Why this farce, this veritably insulting circus to change a law that is mocked in fact by state officers because they know very well that this has no impact in restraining torture? Why not explain the awful impact of these amendments to a victim abused within an inch of his life and cowering in a police cell, knowing very well that a magisterial inspection of his inhumane treatment will not transpire unless through an act of God? Just last month, the Court found in a 2014 incident, that brutal torture of a teenager had resulted in death and ordered police personnel at the Kandaketiya Police Station to pay compensation of rupees three hundred thousand to his mother.
Judgements have not changed state practice
So who has the means if not the courage to persist with a case such as this, in the face of intimidation by the police, even years after a person dies? Judgments such as these may come and go but state practice at various levels in the legal system as well as law enforcement remains unchanged. Last month’s changes to the CCP Act are moreover, just a fraction of the duties that the Supreme Court has, in any event, ordered magistrates to adhere to, from decades ago. However, this is simply not observed in fact. That is a manifest fault of the lower judiciary as well as law enforcement officers used to torture as a daily routine.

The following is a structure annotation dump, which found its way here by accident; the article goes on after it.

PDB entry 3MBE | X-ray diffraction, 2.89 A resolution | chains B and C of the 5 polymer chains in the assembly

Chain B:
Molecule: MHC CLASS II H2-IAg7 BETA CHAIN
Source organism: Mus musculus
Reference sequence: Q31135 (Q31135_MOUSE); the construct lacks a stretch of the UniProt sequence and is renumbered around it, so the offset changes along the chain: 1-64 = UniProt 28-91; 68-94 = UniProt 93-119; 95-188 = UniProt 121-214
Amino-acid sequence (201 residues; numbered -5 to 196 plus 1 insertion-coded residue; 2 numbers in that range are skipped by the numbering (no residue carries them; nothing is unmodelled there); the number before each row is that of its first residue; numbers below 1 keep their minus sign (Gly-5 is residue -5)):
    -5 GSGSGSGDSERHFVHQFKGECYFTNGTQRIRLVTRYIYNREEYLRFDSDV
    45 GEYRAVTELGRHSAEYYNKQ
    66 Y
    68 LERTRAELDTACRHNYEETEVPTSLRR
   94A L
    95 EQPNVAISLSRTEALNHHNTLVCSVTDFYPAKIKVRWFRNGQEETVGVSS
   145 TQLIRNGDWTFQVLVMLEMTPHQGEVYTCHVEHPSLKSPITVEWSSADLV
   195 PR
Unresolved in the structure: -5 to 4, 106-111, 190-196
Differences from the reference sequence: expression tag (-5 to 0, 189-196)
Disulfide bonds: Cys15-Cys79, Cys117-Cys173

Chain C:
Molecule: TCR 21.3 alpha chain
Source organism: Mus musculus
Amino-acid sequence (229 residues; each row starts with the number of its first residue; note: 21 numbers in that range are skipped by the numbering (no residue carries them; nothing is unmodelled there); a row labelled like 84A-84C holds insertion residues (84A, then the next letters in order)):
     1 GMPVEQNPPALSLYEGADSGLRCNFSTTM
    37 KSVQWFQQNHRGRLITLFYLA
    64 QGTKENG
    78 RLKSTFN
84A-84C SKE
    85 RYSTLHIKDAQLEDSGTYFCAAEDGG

Our law books are replete with such examples. In Weerawansa v. Attorney General  for instance, remand orders had been made even though the Magistrate or the acting Magistrate did not visit or communicate with the suspect. The Court observed that this violated a basic constitutional safeguard in Article 13(2), that judge and suspect must be brought face to face before liberty is curtailed. It was observed that this safeguard was not an obligation that could be circumvented by producing reports from the police.
An earlier view of the Court (Farook v. Raymond, 1996] that remand orders, where they concern a patent want of jurisdiction, cannot be safeguarded under the cover of being ‘judicial acts’ with consequent immunity from fundamental rights challenge, was agreed with. But the stark failure of the CAT Act goes beyond singular failures (magisterial or law enforcement as the case may be) and speaks to the deliberate policy of the Sri Lankan State and by that, I mean all Governments to make sure that the CAT Act is not worked properly in practice.
Insanities that have taken place under the CAT Act